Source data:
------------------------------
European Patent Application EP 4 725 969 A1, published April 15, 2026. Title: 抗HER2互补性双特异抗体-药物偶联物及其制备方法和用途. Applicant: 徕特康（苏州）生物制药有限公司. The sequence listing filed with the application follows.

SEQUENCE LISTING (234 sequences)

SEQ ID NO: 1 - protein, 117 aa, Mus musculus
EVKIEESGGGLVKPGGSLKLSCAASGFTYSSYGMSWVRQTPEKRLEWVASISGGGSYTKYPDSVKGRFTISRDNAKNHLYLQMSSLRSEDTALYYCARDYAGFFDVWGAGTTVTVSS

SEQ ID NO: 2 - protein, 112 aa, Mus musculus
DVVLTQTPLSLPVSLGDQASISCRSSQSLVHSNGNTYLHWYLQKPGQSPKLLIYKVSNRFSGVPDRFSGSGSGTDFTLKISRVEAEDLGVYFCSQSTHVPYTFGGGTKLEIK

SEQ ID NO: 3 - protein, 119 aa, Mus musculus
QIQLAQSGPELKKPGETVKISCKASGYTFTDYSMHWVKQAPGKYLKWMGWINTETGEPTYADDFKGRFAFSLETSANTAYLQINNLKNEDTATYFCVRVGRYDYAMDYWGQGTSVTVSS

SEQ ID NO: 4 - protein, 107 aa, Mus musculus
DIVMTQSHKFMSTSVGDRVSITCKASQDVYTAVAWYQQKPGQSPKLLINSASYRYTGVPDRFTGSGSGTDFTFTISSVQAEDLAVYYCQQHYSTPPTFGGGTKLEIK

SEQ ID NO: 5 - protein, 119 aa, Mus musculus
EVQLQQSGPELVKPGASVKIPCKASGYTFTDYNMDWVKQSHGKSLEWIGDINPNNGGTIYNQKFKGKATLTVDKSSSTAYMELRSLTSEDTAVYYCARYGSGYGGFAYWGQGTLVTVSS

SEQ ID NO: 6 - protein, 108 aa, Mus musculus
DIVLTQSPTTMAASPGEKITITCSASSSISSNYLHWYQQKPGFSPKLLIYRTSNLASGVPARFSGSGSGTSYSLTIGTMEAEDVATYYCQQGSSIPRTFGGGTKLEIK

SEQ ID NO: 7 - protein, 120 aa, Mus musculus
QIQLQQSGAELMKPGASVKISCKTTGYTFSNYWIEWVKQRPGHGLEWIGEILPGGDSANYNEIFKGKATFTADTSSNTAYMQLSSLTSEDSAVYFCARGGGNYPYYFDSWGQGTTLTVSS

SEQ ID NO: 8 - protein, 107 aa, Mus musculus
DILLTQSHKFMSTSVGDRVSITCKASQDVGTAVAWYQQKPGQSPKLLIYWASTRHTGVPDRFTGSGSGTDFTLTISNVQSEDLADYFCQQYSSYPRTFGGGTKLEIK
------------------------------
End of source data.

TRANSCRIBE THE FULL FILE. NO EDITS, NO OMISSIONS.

European Patent Application EP 4 725 969 A1, published April 15, 2026. Title: 抗HER2互补性双特异抗体-药物偶联物及其制备方法和用途. Applicant: 徕特康（苏州）生物制药有限公司. The sequence listing filed with the application follows.

SEQUENCE LISTING (234 sequences)

SEQ ID NO: 1 - protein, 117 aa, Mus musculus
EVKIEESGGGLVKPGGSLKLSCAASGFTYSSYGMSWVRQTPEKRLEWVASISGGGSYTKYPDSVKGRFTISRDNAKNHLYLQMSSLRSEDTALYYCARDYAGFFDVWGAGTTVTVSS

SEQ ID NO: 2 - protein, 112 aa, Mus musculus
DVVLTQTPLSLPVSLGDQASISCRSSQSLVHSNGNTYLHWYLQKPGQSPKLLIYKVSNRFSGVPDRFSGSGSGTDFTLKISRVEAEDLGVYFCSQSTHVPYTFGGGTKLEIK

SEQ ID NO: 3 - protein, 119 aa, Mus musculus
QIQLAQSGPELKKPGETVKISCKASGYTFTDYSMHWVKQAPGKYLKWMGWINTETGEPTYADDFKGRFAFSLETSANTAYLQINNLKNEDTATYFCVRVGRYDYAMDYWGQGTSVTVSS

SEQ ID NO: 4 - protein, 107 aa, Mus musculus
DIVMTQSHKFMSTSVGDRVSITCKASQDVYTAVAWYQQKPGQSPKLLINSASYRYTGVPDRFTGSGSGTDFTFTISSVQAEDLAVYYCQQHYSTPPTFGGGTKLEIK

SEQ ID NO: 5 - protein, 119 aa, Mus musculus
EVQLQQSGPELVKPGASVKIPCKASGYTFTDYNMDWVKQSHGKSLEWIGDINPNNGGTIYNQKFKGKATLTVDKSSSTAYMELRSLTSEDTAVYYCARYGSGYGGFAYWGQGTLVTVSS

SEQ ID NO: 6 - protein, 108 aa, Mus musculus
DIVLTQSPTTMAASPGEKITITCSASSSISSNYLHWYQQKPGFSPKLLIYRTSNLASGVPARFSGSGSGTSYSLTIGTMEAEDVATYYCQQGSSIPRTFGGGTKLEIK

SEQ ID NO: 7 - protein, 120 aa, Mus musculus
QIQLQQSGAELMKPGASVKISCKTTGYTFSNYWIEWVKQRPGHGLEWIGEILPGGDSANYNEIFKGKATFTADTSSNTAYMQLSSLTSEDSAVYFCARGGGNYPYYFDSWGQGTTLTVSS

SEQ ID NO: 8 - protein, 107 aa, Mus musculus
DILLTQSHKFMSTSVGDRVSITCKASQDVGTAVAWYQQKPGQSPKLLIYWASTRHTGVPDRFTGSGSGTDFTLTISNVQSEDLADYFCQQYSSYPRTFGGGTKLEIK